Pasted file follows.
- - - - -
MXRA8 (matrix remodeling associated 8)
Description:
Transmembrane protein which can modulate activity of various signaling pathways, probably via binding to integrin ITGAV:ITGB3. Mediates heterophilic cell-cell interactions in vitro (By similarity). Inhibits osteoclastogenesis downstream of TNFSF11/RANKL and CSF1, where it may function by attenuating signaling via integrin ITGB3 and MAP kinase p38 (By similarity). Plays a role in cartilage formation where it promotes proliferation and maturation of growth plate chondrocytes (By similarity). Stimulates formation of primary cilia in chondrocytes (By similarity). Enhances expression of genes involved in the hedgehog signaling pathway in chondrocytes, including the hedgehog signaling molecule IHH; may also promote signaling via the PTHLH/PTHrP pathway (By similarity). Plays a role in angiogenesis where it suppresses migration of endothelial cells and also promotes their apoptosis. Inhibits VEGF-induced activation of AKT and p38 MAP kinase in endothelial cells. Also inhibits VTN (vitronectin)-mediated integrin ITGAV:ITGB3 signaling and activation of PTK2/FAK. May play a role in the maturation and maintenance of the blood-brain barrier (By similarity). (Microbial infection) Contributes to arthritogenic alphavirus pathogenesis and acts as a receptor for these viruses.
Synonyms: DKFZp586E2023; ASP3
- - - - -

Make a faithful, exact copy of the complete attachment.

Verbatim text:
MXRA8 (matrix remodeling associated 8)
Description:
Transmembrane protein which can modulate activity of various signaling pathways, probably via binding to integrin ITGAV:ITGB3. Mediates heterophilic cell-cell interactions in vitro (By similarity). Inhibits osteoclastogenesis downstream of TNFSF11/RANKL and CSF1, where it may function by attenuating signaling via integrin ITGB3 and MAP kinase p38 (By similarity). Plays a role in cartilage formation where it promotes proliferation and maturation of growth plate chondrocytes (By similarity). Stimulates formation of primary cilia in chondrocytes (By similarity). Enhances expression of genes involved in the hedgehog signaling pathway in chondrocytes, including the hedgehog signaling molecule IHH; may also promote signaling via the PTHLH/PTHrP pathway (By similarity). Plays a role in angiogenesis where it suppresses migration of endothelial cells and also promotes their apoptosis. Inhibits VEGF-induced activation of AKT and p38 MAP kinase in endothelial cells. Also inhibits VTN (vitronectin)-mediated integrin ITGAV:ITGB3 signaling and activation of PTK2/FAK. May play a role in the maturation and maintenance of the blood-brain barrier (By similarity). (Microbial infection) Contributes to arthritogenic alphavirus pathogenesis and acts as a receptor for these viruses.
Synonyms: DKFZp586E2023; ASP3